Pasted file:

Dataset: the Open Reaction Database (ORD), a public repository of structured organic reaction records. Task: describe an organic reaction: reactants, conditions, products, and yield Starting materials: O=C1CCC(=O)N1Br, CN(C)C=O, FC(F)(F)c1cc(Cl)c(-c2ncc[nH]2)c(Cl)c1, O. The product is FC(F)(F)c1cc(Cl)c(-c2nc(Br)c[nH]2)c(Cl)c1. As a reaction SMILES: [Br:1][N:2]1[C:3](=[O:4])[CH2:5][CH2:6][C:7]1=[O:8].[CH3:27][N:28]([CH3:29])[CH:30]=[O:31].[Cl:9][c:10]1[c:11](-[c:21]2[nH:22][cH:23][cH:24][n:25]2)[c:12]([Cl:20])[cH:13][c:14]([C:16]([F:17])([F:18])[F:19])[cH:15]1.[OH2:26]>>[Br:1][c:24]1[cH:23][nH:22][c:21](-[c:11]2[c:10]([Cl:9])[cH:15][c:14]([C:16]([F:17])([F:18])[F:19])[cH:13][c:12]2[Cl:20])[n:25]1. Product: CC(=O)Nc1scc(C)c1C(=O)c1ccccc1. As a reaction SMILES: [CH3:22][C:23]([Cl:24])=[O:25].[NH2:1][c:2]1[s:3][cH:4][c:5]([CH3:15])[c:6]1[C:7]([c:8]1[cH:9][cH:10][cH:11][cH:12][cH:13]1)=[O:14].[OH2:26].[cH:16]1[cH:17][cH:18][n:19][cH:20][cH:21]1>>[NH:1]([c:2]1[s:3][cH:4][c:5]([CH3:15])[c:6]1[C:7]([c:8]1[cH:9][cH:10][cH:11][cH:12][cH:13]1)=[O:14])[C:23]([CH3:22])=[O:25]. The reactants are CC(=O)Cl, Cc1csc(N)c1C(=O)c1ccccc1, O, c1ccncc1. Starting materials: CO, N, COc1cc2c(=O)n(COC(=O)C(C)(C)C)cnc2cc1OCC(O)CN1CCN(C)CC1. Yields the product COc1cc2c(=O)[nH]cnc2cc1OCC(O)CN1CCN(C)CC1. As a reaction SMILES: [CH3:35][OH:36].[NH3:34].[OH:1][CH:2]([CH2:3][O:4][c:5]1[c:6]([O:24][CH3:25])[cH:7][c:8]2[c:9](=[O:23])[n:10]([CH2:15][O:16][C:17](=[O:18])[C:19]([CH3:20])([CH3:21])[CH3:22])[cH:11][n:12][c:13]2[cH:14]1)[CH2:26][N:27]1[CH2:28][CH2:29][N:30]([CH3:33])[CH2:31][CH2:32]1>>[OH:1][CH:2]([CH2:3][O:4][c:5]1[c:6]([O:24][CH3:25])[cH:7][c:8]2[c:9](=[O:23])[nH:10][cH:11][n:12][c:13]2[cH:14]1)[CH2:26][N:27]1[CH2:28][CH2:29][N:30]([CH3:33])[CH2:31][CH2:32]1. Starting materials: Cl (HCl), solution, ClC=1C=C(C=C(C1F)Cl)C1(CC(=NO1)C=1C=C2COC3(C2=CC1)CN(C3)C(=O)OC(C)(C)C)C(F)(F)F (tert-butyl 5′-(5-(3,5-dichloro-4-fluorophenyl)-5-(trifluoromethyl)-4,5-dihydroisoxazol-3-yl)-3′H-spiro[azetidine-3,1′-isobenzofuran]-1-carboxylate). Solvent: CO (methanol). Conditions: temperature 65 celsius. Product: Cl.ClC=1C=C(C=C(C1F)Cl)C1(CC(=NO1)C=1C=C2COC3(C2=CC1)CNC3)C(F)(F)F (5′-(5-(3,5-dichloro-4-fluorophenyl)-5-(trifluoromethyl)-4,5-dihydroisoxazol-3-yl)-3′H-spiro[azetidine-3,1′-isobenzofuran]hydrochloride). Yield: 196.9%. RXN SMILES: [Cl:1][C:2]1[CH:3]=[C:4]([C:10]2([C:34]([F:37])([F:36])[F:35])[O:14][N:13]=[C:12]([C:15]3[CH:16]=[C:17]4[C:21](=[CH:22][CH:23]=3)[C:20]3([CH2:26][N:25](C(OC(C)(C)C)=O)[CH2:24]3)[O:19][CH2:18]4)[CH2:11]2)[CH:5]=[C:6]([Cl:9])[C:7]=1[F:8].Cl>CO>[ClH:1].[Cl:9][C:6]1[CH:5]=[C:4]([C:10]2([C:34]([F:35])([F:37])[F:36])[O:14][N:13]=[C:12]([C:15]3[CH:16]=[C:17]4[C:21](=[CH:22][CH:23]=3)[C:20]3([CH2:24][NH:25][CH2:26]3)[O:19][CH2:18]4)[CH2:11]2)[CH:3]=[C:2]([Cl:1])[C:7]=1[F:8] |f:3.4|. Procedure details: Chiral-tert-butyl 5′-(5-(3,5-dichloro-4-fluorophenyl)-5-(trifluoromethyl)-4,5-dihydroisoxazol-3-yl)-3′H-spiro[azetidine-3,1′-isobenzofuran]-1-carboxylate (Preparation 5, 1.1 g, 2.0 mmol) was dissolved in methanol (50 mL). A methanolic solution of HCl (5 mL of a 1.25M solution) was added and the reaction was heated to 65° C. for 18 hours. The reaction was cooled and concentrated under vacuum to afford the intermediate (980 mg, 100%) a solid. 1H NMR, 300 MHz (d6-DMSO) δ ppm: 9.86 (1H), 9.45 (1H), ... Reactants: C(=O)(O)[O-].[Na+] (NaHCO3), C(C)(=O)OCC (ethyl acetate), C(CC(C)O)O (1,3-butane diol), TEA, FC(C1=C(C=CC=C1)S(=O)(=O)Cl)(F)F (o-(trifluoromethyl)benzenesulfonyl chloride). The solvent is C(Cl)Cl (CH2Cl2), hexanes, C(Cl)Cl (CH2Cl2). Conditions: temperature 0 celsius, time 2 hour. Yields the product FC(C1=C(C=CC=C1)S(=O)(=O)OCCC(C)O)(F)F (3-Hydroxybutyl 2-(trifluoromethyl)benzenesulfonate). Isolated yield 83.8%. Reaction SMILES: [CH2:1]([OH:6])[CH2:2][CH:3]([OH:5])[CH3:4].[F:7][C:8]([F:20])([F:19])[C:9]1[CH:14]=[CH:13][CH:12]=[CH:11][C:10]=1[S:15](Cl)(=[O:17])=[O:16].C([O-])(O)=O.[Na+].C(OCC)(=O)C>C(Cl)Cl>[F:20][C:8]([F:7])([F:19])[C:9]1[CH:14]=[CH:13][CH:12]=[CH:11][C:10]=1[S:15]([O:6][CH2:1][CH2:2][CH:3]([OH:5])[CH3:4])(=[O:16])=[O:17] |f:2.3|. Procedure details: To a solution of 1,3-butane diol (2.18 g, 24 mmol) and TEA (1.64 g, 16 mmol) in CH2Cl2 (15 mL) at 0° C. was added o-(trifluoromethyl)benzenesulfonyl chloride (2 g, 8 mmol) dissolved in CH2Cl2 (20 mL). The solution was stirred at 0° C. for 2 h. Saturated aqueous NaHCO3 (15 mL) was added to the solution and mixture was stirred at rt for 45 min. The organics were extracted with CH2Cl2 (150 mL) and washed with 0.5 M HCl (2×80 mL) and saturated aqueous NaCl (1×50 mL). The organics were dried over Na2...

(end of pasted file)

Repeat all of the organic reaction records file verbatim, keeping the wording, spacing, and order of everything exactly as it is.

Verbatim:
Dataset: the Open Reaction Database (ORD), a public repository of structured organic reaction records. Task: describe an organic reaction: reactants, conditions, products, and yield Starting materials: O=C1CCC(=O)N1Br, CN(C)C=O, FC(F)(F)c1cc(Cl)c(-c2ncc[nH]2)c(Cl)c1, O. The product is FC(F)(F)c1cc(Cl)c(-c2nc(Br)c[nH]2)c(Cl)c1. As a reaction SMILES: [Br:1][N:2]1[C:3](=[O:4])[CH2:5][CH2:6][C:7]1=[O:8].[CH3:27][N:28]([CH3:29])[CH:30]=[O:31].[Cl:9][c:10]1[c:11](-[c:21]2[nH:22][cH:23][cH:24][n:25]2)[c:12]([Cl:20])[cH:13][c:14]([C:16]([F:17])([F:18])[F:19])[cH:15]1.[OH2:26]>>[Br:1][c:24]1[cH:23][nH:22][c:21](-[c:11]2[c:10]([Cl:9])[cH:15][c:14]([C:16]([F:17])([F:18])[F:19])[cH:13][c:12]2[Cl:20])[n:25]1. Product: CC(=O)Nc1scc(C)c1C(=O)c1ccccc1. As a reaction SMILES: [CH3:22][C:23]([Cl:24])=[O:25].[NH2:1][c:2]1[s:3][cH:4][c:5]([CH3:15])[c:6]1[C:7]([c:8]1[cH:9][cH:10][cH:11][cH:12][cH:13]1)=[O:14].[OH2:26].[cH:16]1[cH:17][cH:18][n:19][cH:20][cH:21]1>>[NH:1]([c:2]1[s:3][cH:4][c:5]([CH3:15])[c:6]1[C:7]([c:8]1[cH:9][cH:10][cH:11][cH:12][cH:13]1)=[O:14])[C:23]([CH3:22])=[O:25]. The reactants are CC(=O)Cl, Cc1csc(N)c1C(=O)c1ccccc1, O, c1ccncc1. Starting materials: CO, N, COc1cc2c(=O)n(COC(=O)C(C)(C)C)cnc2cc1OCC(O)CN1CCN(C)CC1. Yields the product COc1cc2c(=O)[nH]cnc2cc1OCC(O)CN1CCN(C)CC1. As a reaction SMILES: [CH3:35][OH:36].[NH3:34].[OH:1][CH:2]([CH2:3][O:4][c:5]1[c:6]([O:24][CH3:25])[cH:7][c:8]2[c:9](=[O:23])[n:10]([CH2:15][O:16][C:17](=[O:18])[C:19]([CH3:20])([CH3:21])[CH3:22])[cH:11][n:12][c:13]2[cH:14]1)[CH2:26][N:27]1[CH2:28][CH2:29][N:30]([CH3:33])[CH2:31][CH2:32]1>>[OH:1][CH:2]([CH2:3][O:4][c:5]1[c:6]([O:24][CH3:25])[cH:7][c:8]2[c:9](=[O:23])[nH:10][cH:11][n:12][c:13]2[cH:14]1)[CH2:26][N:27]1[CH2:28][CH2:29][N:30]([CH3:33])[CH2:31][CH2:32]1. Starting materials: Cl (HCl), solution, ClC=1C=C(C=C(C1F)Cl)C1(CC(=NO1)C=1C=C2COC3(C2=CC1)CN(C3)C(=O)OC(C)(C)C)C(F)(F)F (tert-butyl 5′-(5-(3,5-dichloro-4-fluorophenyl)-5-(trifluoromethyl)-4,5-dihydroisoxazol-3-yl)-3′H-spiro[azetidine-3,1′-isobenzofuran]-1-carboxylate). Solvent: CO (methanol). Conditions: temperature 65 celsius. Product: Cl.ClC=1C=C(C=C(C1F)Cl)C1(CC(=NO1)C=1C=C2COC3(C2=CC1)CNC3)C(F)(F)F (5′-(5-(3,5-dichloro-4-fluorophenyl)-5-(trifluoromethyl)-4,5-dihydroisoxazol-3-yl)-3′H-spiro[azetidine-3,1′-isobenzofuran]hydrochloride). Yield: 196.9%. RXN SMILES: [Cl:1][C:2]1[CH:3]=[C:4]([C:10]2([C:34]([F:37])([F:36])[F:35])[O:14][N:13]=[C:12]([C:15]3[CH:16]=[C:17]4[C:21](=[CH:22][CH:23]=3)[C:20]3([CH2:26][N:25](C(OC(C)(C)C)=O)[CH2:24]3)[O:19][CH2:18]4)[CH2:11]2)[CH:5]=[C:6]([Cl:9])[C:7]=1[F:8].Cl>CO>[ClH:1].[Cl:9][C:6]1[CH:5]=[C:4]([C:10]2([C:34]([F:35])([F:37])[F:36])[O:14][N:13]=[C:12]([C:15]3[CH:16]=[C:17]4[C:21](=[CH:22][CH:23]=3)[C:20]3([CH2:24][NH:25][CH2:26]3)[O:19][CH2:18]4)[CH2:11]2)[CH:3]=[C:2]([Cl:1])[C:7]=1[F:8] |f:3.4|. Procedure details: Chiral-tert-butyl 5′-(5-(3,5-dichloro-4-fluorophenyl)-5-(trifluoromethyl)-4,5-dihydroisoxazol-3-yl)-3′H-spiro[azetidine-3,1′-isobenzofuran]-1-carboxylate (Preparation 5, 1.1 g, 2.0 mmol) was dissolved in methanol (50 mL). A methanolic solution of HCl (5 mL of a 1.25M solution) was added and the reaction was heated to 65° C. for 18 hours. The reaction was cooled and concentrated under vacuum to afford the intermediate (980 mg, 100%) a solid. 1H NMR, 300 MHz (d6-DMSO) δ ppm: 9.86 (1H), 9.45 (1H), ... Reactants: C(=O)(O)[O-].[Na+] (NaHCO3), C(C)(=O)OCC (ethyl acetate), C(CC(C)O)O (1,3-butane diol), TEA, FC(C1=C(C=CC=C1)S(=O)(=O)Cl)(F)F (o-(trifluoromethyl)benzenesulfonyl chloride). The solvent is C(Cl)Cl (CH2Cl2), hexanes, C(Cl)Cl (CH2Cl2). Conditions: temperature 0 celsius, time 2 hour. Yields the product FC(C1=C(C=CC=C1)S(=O)(=O)OCCC(C)O)(F)F (3-Hydroxybutyl 2-(trifluoromethyl)benzenesulfonate). Isolated yield 83.8%. Reaction SMILES: [CH2:1]([OH:6])[CH2:2][CH:3]([OH:5])[CH3:4].[F:7][C:8]([F:20])([F:19])[C:9]1[CH:14]=[CH:13][CH:12]=[CH:11][C:10]=1[S:15](Cl)(=[O:17])=[O:16].C([O-])(O)=O.[Na+].C(OCC)(=O)C>C(Cl)Cl>[F:20][C:8]([F:7])([F:19])[C:9]1[CH:14]=[CH:13][CH:12]=[CH:11][C:10]=1[S:15]([O:6][CH2:1][CH2:2][CH:3]([OH:5])[CH3:4])(=[O:16])=[O:17] |f:2.3|. Procedure details: To a solution of 1,3-butane diol (2.18 g, 24 mmol) and TEA (1.64 g, 16 mmol) in CH2Cl2 (15 mL) at 0° C. was added o-(trifluoromethyl)benzenesulfonyl chloride (2 g, 8 mmol) dissolved in CH2Cl2 (20 mL). The solution was stirred at 0° C. for 2 h. Saturated aqueous NaHCO3 (15 mL) was added to the solution and mixture was stirred at rt for 45 min. The organics were extracted with CH2Cl2 (150 mL) and washed with 0.5 M HCl (2×80 mL) and saturated aqueous NaCl (1×50 mL). The organics were dried over Na2...